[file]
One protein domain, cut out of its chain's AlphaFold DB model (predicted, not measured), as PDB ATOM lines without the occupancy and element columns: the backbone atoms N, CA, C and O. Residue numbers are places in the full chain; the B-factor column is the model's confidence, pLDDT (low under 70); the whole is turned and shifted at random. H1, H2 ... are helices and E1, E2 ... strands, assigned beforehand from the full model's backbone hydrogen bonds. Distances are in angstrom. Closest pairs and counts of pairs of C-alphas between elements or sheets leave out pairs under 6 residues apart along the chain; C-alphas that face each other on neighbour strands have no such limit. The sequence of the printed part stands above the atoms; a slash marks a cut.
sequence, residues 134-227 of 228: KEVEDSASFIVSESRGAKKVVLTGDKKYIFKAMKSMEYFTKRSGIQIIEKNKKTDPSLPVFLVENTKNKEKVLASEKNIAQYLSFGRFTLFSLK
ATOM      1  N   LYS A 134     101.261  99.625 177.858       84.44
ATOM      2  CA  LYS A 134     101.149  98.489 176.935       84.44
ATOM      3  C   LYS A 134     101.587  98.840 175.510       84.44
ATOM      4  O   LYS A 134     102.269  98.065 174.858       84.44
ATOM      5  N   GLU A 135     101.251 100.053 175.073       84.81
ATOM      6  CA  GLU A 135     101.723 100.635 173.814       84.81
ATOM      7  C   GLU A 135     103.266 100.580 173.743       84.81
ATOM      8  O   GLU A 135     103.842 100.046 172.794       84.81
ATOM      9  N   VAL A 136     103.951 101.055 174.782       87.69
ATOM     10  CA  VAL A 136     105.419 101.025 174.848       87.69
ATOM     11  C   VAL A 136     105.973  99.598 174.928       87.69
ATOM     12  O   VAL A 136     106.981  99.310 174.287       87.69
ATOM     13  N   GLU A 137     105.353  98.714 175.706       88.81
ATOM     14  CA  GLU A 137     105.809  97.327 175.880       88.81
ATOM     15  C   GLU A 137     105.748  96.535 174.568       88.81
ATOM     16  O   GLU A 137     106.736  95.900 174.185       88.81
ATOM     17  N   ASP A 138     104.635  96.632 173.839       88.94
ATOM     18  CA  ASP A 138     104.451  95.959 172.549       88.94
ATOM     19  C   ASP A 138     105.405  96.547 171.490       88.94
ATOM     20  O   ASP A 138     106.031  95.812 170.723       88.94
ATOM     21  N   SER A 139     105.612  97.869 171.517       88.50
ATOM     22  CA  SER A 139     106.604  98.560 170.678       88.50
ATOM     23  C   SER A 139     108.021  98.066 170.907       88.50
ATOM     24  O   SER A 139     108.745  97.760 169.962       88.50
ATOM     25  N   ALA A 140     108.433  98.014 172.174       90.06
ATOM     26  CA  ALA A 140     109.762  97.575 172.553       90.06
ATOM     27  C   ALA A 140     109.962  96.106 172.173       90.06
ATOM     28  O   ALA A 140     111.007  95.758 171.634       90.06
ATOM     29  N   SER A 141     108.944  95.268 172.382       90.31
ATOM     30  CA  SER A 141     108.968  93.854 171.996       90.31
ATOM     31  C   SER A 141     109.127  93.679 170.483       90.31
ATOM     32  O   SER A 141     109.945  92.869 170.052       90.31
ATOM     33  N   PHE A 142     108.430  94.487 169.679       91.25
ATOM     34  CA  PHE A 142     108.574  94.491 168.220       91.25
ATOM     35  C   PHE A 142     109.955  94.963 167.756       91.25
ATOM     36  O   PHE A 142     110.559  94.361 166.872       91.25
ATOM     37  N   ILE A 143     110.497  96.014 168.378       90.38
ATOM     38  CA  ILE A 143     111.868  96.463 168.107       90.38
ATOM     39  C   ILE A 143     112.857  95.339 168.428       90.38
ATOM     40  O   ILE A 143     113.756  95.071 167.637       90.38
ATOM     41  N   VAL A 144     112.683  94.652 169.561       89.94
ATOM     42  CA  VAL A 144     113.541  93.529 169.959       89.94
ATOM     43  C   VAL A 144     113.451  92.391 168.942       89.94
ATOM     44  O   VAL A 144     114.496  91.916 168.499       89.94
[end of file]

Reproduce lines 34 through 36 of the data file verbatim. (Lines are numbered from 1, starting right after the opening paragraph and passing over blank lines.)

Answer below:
ATOM     33  N   PHE A 142     108.430  94.487 169.679       91.25
ATOM     34  CA  PHE A 142     108.574  94.491 168.220       91.25
ATOM     35  C   PHE A 142     109.955  94.963 167.756       91.25